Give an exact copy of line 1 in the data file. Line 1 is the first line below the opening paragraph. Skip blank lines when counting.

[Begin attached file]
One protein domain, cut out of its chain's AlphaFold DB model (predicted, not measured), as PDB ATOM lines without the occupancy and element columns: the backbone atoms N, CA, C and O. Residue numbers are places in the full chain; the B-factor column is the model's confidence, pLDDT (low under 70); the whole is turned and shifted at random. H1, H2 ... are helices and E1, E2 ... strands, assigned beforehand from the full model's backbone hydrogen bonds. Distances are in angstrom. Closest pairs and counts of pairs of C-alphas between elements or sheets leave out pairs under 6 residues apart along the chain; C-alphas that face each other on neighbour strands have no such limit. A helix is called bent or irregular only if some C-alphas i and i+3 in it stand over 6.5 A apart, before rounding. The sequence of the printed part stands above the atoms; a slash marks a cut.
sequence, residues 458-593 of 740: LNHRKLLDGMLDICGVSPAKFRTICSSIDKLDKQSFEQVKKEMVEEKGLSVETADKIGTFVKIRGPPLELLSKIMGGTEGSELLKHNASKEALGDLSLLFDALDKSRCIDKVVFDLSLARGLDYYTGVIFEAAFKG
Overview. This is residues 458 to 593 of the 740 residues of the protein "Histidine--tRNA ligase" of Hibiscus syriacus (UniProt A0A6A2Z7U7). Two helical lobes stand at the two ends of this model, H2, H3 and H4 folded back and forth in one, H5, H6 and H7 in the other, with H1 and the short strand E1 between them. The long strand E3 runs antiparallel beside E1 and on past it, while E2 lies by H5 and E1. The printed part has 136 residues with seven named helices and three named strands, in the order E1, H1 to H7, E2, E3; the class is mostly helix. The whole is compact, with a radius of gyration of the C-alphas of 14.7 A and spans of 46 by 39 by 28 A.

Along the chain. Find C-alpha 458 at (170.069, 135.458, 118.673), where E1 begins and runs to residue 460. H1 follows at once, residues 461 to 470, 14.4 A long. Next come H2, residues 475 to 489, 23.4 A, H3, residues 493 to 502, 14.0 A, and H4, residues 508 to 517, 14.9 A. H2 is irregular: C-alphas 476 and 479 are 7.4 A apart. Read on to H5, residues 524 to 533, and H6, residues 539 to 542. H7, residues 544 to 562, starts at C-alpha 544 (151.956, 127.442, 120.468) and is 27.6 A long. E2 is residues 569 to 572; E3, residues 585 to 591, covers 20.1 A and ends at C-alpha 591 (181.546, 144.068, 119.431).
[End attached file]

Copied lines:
sequence, residues 458-593 of 740: LNHRKLLDGMLDICGVSPAKFRTICSSIDKLDKQSFEQVKKEMVEEKGLSVETADKIGTFVKIRGPPLELLSKIMGGTEGSELLKHNASKEALGDLSLLFDALDKSRCIDKVVFDLSLARGLDYYTGVIFEAAFKG